Long-Term Capital Management

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Long-Term Capital Management L.P. (LTCM) was a hedge fund management firm based in Greenwich, Connecticut that utilized absolute-return trading strategies (such as fixed-income arbitrage, statistical arbitrage, and pairs trading) combined with high leverage. The firm's master hedge fund, Long-Term Capital Portfolio L.P., failed spectacularly in the late 1990s, leading to a massive bailout by other major financial institutions,[1] which was supervised by the Federal Reserve.

LTCM was founded in 1994 by John Meriwether, the former vice-chairman and head of bond trading at Salomon Brothers. Board of directors members included Myron Scholes and Robert C. Merton, who shared the 1997 Nobel Memorial Prize in Economic Sciences.[2] Initially enormously successful with annualized returns of over 40% (after fees) in its first years, in 1998 it lost $4.6 billion in less than four months following the Russian financial crisis and became a prominent example of the risk potential in the hedge fund industry. The fund was closed in early 2000.



John Meriwether headed Salomon Brothers' bond trading desk until he was forced to resign in 1991 when his top bond trader, Paul Mozer, admitted to falsifying bids on U.S. Treasury auctions. Because Salomon was the largest bidder on treasury bonds at auction, the Treasury department feared that Salomon would be able to take a strategic position on the bonds in order to influence the price.[3]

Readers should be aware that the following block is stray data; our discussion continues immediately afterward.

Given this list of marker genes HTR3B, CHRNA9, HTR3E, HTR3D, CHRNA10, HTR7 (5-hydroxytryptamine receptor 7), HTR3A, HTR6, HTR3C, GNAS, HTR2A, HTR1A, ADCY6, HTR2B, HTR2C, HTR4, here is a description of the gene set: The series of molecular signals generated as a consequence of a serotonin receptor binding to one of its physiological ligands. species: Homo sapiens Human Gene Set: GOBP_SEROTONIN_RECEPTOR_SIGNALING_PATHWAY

As such, Salomon (or any single bidder) was restricted from purchasing more than 35% of the bonds sold at any auction. Mozer circumvented this limitation by making fraudulent bids on behalf of Salomon clients and then transferring the bonds to Salomon's accounts following the transaction. The revelation of this scandal depressed the company's share price and drove investor Warren Buffett to sack its chief executive officer, John Gutfreund. Though Meriwether was not directly implicated, calls for his ousting rose within the company and he resigned before he was let go.[4]

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